In a class of 28 students, finding ways to reach everyone at his or her level can be a challenge. At Harriet Bishop Elementary, teachers are using iPads combined with a reading program called Raz-Kids to do just that … and with some very positive results.
Harriet Bishop has just 30 iPads for student use right now, so staff members need to be strategic about how and when they are used. Most often, classes use them during what’s called “Power Half-Hour,” a set time each day when students individual learning needs are addressed.
Third grade teacher Cheryl Haberlack says students are enthused about using the iPads, but the biggest payback is that they allow for individualized learning, especially when combined with Raz-Kids.
Haberlack describes Raz-Kids as a huge online book room where students can listen to and read books that are at the right level for them. On the other end, teachers get instant feedback about which books their students have read and how they performed on short assessments afterward. Students can even make an audio recording of themselves reading and send it to the teacher.
“They love it and they are good at it,” Haberlack said of students using the iPads, “and then you know they are reading at their levels.”
This initial project, combining iPads with Raz-Kids, is an action research project as part of a program throughout District 191 studying how technology can improve student achievement. The results from this year’s work will help inform decisions about what types of technology to buy and how to use them in the future.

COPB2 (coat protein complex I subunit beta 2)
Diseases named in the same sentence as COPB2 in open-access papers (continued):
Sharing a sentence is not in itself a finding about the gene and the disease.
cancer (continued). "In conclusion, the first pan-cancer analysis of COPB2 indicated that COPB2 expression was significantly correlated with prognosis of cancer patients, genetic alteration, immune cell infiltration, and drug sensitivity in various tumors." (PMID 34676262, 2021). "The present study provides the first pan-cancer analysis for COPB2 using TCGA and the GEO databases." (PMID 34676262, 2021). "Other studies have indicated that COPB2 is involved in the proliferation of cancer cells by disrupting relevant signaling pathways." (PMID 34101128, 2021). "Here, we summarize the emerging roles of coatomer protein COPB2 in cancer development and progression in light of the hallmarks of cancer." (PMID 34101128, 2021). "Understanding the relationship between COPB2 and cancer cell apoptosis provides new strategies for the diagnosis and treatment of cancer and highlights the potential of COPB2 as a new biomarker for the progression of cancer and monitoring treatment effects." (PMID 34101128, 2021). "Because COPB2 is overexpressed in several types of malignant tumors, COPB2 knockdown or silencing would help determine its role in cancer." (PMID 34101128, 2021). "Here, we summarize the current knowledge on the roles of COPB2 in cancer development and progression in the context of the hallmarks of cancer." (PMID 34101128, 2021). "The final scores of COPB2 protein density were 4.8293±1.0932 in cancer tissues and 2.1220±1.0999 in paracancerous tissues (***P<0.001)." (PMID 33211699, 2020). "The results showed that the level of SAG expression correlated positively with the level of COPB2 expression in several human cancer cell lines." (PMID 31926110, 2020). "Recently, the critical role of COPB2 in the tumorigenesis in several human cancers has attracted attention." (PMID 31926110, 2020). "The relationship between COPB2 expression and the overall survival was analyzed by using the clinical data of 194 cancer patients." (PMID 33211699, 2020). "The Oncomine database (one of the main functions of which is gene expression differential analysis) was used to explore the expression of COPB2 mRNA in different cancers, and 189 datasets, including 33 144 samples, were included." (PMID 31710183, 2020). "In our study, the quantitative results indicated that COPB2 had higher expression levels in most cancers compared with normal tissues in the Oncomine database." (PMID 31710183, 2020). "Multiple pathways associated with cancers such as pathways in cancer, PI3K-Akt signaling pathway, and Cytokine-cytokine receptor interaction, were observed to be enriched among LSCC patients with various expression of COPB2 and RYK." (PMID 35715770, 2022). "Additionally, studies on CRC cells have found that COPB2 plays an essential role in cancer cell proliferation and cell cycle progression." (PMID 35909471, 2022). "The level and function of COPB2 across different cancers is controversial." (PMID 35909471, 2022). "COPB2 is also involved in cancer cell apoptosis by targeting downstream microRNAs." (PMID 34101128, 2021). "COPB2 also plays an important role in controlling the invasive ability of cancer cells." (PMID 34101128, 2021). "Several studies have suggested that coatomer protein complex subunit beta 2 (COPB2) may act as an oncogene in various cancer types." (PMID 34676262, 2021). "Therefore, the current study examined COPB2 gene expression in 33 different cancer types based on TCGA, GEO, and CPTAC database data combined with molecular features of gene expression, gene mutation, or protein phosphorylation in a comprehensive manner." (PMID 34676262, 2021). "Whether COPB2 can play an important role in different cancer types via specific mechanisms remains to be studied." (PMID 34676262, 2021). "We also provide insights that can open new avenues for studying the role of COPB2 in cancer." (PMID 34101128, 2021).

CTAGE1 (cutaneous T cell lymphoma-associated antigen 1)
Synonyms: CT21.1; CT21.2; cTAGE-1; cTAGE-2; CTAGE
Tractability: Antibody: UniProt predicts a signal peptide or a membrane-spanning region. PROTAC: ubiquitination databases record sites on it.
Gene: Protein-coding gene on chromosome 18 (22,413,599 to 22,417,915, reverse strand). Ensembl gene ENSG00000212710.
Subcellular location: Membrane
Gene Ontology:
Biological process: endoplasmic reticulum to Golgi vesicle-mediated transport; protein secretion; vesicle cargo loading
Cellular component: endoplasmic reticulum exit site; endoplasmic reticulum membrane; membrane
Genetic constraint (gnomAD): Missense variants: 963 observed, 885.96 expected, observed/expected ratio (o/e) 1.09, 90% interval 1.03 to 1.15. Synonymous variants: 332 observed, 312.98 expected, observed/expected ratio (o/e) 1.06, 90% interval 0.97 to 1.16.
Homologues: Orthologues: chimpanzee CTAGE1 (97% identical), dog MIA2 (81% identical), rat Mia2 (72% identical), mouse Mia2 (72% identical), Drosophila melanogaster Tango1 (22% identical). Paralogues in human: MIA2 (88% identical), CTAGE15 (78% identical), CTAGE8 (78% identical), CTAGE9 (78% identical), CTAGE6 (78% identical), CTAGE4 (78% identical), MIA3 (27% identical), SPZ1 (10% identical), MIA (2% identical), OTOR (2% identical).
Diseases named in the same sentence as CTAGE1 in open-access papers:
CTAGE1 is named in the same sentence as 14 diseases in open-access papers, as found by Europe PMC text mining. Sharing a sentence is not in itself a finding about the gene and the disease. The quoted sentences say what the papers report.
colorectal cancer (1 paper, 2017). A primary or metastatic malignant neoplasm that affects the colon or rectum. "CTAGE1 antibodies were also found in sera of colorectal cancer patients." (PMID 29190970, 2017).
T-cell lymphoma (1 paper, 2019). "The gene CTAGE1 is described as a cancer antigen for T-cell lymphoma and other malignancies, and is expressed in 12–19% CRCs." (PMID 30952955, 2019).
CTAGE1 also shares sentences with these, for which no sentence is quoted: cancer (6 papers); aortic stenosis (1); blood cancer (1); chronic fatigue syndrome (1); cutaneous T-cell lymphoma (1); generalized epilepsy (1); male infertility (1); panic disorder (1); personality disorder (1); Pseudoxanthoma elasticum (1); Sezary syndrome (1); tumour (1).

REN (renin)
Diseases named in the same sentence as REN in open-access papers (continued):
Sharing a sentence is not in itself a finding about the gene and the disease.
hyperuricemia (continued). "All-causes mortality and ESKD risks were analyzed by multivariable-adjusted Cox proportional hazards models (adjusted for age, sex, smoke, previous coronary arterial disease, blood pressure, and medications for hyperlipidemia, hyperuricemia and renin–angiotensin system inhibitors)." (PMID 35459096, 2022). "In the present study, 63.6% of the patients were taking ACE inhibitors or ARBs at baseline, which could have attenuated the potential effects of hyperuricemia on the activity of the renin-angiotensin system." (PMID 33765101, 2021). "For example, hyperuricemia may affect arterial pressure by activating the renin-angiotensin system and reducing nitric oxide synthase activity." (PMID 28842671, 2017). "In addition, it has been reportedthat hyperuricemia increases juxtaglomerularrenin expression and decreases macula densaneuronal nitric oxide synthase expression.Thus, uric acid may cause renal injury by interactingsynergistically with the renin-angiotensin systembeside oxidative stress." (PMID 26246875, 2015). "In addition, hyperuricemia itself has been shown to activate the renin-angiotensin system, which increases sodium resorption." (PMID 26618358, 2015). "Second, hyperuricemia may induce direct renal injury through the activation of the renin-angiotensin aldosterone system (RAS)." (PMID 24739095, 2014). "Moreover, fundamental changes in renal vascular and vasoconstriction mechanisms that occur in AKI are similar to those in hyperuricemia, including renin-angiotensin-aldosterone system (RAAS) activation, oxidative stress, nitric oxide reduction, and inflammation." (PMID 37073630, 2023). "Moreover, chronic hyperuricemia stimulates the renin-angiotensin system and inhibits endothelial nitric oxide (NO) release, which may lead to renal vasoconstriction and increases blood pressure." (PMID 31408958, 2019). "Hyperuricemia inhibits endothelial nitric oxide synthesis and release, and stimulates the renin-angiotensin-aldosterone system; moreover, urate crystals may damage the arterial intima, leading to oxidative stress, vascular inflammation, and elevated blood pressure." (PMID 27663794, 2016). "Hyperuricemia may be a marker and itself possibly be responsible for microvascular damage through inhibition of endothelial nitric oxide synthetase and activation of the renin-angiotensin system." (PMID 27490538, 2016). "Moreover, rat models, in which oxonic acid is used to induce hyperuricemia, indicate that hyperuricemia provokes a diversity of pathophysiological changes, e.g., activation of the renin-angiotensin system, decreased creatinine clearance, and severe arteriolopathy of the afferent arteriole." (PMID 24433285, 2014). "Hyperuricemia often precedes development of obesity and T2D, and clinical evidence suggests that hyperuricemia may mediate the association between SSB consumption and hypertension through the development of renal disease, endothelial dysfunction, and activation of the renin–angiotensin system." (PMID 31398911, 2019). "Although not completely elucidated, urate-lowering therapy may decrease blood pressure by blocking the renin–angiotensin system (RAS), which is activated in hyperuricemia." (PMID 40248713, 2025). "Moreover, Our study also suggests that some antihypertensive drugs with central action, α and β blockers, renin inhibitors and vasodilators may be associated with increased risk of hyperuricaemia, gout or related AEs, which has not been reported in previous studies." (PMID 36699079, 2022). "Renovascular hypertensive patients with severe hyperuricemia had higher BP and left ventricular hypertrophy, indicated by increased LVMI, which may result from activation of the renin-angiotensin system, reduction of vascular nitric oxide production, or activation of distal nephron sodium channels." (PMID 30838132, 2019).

Harriet Bishop enrichment teacher Joe Risteau says that, based on results so far, the project has been successful.
“We have some hard data to show that students achievement is improving,” Risteau said, adding that the project also hoped to increase engagement levels among students. “It’s more difficult to measure student engagement. It’s more anecdotal, but you can see it in the classroom. You can hear a pin drop [when students are reading on the iPads].”
Along with action research projects from around District 191, Risteau and other members of the Harriet Bishop technology cohort will present their results at a sharing session on March 7 at 4 p.m. in the Diamondhead Education Center, 200 W. Burnsville Pkwy in Burnsville. The session will take place in the Great Room on the building’s upper level.
You can learn more about technology in the classroom online at http://www.isd191.org.